“To hold a pen is to be at war.”~Voltaire, French writer
Last week, I missed my crystal promotion moment everywhere.
My Star Trek MomMemoir that I’ve been rambling about for weeks that takes place in Las Vegas has the perfect tie-in event with the annual Creation Star Trek convention. Imagine that. I couldn’t ask for a better opportunity, and I missed that. However, note the word “annual.” Now I can plan for that. But where can I promote this book before then?
Twitter hashtags are instant and direct ways to reach people who share your interest. That’s where I found my immediate audience to spread the word about this book and future fans of my other books. Following hashtags within Tweets of the hashtag you initially searched for presents you with a pyramid of promotional possibilities.
Take my book. It’s after the convention, but still, I want to know my audience from there. I want to find people interested in my book, so I start with the subject material: #StarTrek. Within that hashtag, I find convention-specific hashtags: #STLV for the convention itself and #STLV50 for this year’s convention celebrating Star Trek’s 50th anniversary. Searching those convention hashtags led me to others, among them #LLAP, #TrekFamily and #Vulcan.
I look at the people who are Tweeting these hashtags. Who were Tweeting often about or during the convention? I easily discovered the owners or organizers of the convention: @CreationEnt. This company also hosts conventions for other fan-favorite TV shows and movies. Noted for future. Continuing the search for Tweeters, I find at random @TrekConvention, @TrekGeekDan and @FanSets. Who they follow will probably add to my promotion network. Another note for the future.
In some of the Tweets, I see television shows I mention in my memoir. There’s #TOS for the original series, #TNG for Star Trek: The Next Generation, #Voyager, #DS9 and #Enterprise. I’m sure the movies also have specific hashtags.
I see Tweets mentioning cast members or ones by the actors themselves. Duh!
All this and I haven’t even looked into the Las Vegas city-related hashtags yet.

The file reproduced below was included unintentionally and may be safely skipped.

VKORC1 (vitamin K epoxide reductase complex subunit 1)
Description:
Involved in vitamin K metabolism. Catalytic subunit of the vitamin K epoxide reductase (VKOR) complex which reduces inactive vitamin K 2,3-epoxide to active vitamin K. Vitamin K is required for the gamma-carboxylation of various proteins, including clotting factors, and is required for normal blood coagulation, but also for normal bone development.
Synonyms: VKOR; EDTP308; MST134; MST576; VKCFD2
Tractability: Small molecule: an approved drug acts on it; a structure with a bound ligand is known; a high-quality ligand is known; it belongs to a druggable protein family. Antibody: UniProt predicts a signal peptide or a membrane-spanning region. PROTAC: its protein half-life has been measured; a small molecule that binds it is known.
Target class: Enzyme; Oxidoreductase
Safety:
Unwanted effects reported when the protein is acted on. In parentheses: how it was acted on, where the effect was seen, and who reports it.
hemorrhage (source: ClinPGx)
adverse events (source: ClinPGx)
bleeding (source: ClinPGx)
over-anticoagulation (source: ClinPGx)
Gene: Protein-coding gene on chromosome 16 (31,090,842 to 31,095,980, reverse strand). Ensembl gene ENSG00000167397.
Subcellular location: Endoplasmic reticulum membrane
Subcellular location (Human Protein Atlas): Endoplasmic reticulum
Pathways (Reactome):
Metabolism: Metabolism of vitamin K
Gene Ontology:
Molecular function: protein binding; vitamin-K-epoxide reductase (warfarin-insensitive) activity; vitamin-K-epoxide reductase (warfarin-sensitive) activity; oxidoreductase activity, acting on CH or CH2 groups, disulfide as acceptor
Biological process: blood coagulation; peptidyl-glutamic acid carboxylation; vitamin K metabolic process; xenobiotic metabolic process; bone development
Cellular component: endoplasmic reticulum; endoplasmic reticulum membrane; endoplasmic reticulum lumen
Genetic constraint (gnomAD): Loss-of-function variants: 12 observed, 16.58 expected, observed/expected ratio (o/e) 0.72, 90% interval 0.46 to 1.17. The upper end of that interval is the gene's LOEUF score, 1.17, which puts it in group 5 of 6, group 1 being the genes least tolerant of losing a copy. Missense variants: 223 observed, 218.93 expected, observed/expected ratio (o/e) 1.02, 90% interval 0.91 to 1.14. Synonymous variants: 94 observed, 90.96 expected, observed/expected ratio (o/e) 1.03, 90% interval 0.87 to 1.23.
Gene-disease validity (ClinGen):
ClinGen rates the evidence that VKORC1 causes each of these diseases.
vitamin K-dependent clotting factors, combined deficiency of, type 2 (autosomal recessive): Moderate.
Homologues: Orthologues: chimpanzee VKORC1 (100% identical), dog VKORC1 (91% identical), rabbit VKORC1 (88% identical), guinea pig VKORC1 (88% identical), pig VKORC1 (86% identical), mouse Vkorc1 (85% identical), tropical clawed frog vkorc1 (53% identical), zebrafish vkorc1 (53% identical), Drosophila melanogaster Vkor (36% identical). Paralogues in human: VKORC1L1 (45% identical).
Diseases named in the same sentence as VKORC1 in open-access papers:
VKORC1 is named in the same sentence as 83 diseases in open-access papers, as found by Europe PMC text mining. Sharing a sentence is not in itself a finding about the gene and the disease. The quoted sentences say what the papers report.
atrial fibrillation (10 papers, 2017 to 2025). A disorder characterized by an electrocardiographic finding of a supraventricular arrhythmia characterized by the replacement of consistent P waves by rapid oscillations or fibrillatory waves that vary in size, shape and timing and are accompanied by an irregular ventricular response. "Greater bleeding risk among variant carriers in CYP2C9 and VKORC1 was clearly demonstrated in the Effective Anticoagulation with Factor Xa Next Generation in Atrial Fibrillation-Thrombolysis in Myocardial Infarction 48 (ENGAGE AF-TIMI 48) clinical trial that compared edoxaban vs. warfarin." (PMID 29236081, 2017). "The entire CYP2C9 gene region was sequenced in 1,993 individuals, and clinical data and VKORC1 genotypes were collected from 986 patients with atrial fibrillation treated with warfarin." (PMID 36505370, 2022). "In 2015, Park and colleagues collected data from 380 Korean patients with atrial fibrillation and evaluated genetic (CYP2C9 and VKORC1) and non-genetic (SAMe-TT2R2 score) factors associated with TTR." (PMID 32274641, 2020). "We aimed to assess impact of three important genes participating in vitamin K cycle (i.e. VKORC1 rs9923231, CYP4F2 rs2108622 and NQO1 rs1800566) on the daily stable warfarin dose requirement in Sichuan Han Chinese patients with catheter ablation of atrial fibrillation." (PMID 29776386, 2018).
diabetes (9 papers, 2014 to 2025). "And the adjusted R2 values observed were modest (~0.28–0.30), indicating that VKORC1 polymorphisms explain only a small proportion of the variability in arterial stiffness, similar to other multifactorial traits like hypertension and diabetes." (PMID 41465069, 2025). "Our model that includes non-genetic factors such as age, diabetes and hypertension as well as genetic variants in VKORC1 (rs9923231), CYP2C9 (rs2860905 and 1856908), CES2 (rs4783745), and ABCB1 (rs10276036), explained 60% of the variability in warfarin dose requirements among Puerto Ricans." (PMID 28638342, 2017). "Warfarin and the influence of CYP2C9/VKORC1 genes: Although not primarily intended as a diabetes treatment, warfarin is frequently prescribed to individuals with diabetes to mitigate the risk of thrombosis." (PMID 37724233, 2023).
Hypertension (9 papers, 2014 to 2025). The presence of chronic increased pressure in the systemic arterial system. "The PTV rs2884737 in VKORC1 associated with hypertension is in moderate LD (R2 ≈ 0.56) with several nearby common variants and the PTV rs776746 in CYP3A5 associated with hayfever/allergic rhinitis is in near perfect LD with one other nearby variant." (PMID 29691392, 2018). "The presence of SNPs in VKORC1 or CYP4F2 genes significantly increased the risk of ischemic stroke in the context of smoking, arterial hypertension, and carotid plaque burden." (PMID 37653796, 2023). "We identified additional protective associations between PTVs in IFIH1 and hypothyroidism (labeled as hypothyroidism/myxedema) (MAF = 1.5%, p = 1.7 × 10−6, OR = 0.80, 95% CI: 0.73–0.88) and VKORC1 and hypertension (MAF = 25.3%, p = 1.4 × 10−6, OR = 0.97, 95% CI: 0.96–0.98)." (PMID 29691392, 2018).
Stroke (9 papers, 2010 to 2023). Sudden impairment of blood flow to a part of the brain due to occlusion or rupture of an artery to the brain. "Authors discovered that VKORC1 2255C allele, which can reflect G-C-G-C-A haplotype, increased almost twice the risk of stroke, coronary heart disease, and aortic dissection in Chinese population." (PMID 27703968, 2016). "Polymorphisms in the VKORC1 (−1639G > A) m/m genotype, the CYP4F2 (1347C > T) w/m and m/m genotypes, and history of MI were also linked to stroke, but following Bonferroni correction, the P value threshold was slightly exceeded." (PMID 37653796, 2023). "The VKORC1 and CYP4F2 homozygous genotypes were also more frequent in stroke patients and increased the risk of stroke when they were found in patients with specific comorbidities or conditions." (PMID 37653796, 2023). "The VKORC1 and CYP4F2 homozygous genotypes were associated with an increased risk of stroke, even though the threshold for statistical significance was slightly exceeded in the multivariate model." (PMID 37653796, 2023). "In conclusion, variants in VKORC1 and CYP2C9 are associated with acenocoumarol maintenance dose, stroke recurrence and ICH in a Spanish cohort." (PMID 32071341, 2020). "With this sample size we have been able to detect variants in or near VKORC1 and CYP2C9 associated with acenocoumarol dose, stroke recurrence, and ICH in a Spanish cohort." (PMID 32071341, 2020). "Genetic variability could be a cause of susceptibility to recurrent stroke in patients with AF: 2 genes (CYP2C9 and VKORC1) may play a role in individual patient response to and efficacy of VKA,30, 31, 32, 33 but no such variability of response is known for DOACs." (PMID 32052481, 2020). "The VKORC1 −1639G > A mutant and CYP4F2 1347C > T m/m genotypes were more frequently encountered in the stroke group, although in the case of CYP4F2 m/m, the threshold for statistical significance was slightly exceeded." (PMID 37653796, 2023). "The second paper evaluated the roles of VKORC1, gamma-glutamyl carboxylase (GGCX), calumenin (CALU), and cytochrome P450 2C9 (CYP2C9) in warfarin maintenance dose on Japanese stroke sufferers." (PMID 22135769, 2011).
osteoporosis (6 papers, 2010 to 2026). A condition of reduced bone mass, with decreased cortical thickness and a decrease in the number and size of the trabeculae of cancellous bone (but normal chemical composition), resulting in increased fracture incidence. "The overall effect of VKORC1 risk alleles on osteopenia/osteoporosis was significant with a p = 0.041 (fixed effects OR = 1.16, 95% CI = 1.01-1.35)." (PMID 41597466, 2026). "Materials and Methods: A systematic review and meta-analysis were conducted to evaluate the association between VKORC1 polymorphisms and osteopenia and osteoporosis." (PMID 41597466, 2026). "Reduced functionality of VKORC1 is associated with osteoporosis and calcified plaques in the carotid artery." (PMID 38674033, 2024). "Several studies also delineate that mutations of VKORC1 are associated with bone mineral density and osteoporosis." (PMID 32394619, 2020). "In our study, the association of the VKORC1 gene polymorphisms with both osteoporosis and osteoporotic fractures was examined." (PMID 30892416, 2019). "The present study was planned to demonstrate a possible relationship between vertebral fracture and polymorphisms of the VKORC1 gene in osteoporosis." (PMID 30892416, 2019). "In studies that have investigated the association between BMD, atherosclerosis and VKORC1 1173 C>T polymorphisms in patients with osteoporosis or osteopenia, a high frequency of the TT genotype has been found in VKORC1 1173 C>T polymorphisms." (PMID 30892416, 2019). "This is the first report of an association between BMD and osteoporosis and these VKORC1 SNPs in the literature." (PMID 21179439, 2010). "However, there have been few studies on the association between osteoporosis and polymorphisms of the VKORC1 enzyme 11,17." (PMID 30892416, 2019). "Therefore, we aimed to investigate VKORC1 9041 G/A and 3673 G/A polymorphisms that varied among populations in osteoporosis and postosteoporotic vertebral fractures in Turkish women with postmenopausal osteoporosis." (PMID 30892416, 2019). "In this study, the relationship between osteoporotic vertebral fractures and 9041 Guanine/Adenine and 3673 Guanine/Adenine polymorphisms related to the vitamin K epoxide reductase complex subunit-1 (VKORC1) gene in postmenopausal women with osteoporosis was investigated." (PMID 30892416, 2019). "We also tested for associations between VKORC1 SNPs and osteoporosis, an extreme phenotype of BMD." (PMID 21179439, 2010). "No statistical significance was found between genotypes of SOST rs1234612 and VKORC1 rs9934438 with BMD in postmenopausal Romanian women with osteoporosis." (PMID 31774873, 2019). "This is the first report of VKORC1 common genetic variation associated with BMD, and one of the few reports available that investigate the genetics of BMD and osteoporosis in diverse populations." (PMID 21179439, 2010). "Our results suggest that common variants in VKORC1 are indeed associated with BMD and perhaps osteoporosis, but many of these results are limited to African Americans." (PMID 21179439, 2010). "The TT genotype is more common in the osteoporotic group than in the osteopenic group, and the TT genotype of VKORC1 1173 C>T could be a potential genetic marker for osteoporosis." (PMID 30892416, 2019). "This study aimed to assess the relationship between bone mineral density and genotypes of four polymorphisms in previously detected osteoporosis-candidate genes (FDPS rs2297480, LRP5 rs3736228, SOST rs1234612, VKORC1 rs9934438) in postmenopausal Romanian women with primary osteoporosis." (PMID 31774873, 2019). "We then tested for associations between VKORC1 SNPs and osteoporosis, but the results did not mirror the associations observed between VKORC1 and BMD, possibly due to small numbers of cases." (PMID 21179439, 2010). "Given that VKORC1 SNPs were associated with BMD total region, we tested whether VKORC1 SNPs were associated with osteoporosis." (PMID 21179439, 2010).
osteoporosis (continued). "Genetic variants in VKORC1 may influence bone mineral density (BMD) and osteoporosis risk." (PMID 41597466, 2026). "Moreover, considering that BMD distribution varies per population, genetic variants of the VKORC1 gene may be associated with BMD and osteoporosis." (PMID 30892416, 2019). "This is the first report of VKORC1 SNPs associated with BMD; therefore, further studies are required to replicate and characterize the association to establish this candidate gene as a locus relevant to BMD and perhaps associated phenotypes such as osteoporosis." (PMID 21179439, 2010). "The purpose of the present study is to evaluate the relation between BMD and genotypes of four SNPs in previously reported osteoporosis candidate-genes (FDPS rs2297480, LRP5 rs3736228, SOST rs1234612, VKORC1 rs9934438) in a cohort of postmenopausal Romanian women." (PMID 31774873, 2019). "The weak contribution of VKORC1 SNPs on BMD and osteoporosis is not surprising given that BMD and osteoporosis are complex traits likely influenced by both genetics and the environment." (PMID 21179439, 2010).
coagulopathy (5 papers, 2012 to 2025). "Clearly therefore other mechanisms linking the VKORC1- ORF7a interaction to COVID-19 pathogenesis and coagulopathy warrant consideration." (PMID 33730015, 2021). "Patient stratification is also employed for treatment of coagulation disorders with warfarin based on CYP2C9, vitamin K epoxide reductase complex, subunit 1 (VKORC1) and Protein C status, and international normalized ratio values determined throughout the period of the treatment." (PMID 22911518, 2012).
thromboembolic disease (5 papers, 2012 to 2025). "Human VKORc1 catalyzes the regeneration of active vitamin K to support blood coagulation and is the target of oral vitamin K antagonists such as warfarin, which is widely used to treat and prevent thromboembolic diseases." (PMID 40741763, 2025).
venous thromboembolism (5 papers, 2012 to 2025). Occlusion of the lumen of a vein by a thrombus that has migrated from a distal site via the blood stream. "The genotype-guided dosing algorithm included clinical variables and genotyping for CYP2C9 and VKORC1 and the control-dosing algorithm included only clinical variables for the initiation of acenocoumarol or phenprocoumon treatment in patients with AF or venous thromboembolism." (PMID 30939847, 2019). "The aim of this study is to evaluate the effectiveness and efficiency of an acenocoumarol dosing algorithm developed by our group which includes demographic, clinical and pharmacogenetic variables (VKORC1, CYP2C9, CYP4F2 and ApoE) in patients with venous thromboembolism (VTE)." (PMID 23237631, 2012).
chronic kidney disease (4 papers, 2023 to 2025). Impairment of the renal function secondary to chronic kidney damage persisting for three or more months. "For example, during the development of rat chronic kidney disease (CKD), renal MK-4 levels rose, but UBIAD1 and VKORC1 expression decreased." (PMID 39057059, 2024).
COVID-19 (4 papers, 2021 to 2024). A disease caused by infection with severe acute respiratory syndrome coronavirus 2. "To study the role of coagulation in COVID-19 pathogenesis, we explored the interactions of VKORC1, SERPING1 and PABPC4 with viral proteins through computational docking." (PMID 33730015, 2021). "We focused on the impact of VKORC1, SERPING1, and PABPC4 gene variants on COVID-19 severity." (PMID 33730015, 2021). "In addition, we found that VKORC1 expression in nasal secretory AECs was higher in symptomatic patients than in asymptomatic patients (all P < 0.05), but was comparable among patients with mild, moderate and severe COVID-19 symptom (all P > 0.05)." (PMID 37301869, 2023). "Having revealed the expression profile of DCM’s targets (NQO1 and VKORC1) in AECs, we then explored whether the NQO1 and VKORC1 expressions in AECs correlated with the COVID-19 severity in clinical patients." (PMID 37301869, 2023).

Twitter makes it easy to establish a community. You can get lost diving through and through and deeper and deeper into the hashtags that lead to other hashtags that lead to others. You may think that’s a lot of time, but I did this search while I wrote this blogposts, which was maybe an hour. I also clicked through some of the Tweets to Instagram photos, maybe people I can now follow. I love Instagram.
Back on Twitter, doing this hashtag search under “Top” and “latest” tabs bring different results. With Twitter being an in-the-moment media outlet, I always thought that Latest would provide a more accurate, active engagement with my audience. Connection. Conversation. Brining out the “social” aspect of social media. I used to snub at that Top Tweets tab in general. How good can they be? Top Tweets are probably something promoted or have a gif of a kitty cat, something so instantly likable and inane and, therefore, immediately shared. Why bother? However, Top Tweets are made by the Influential Industry Professionals, or so I consider after this hashtag search. These people may have 14.3K followers and are following 32 accounts, never to blink in your direction, but why not? There’s no harm in following the industry’s trusted expert. CreationEnt may never even see a Tweet or pay attention to a Mention, but there’s no harm in tagging my Tweet with them.
What are some related tags to or of your work? They are out there. Searching for and finding these hashtags help you define your audience even if you have no idea who your audience should be.
I’m forgetting the obvious genre tie-ins to my book, hashtags like #memoir, #scifi, #nonfiction, #mom and #family.
Now that I have a plethora of promo hashtags, what about seasonal tie-ins? Mother’s Day in May is obvious, but Father’s Day in June is just as relevant. Grandparents Day is in September, and these people grew up and are most intimate with #TOS. Moms and dads grew up watching the overlapping timelines of #TNG and #DS9 and #Voyager. Holidays are always good for family-focused books: Thanksgiving, Hanukkah, Christmas and Valentine’s Day. In my case, patriotic or governmental holidays don’t fit. Just as well; I don’t have to be present everywhere to be successful. Paraphrasing some great writing advice I recently received, the more focused you are, the stronger your campaign will be.
What’s next? This list of tags, companies and people is the start of contacts and tie-ins. Now that I have my list–and you probably have yours–what’s next? Fit this into my marketing campaign, of course.
< To Be Continued… 🙂 >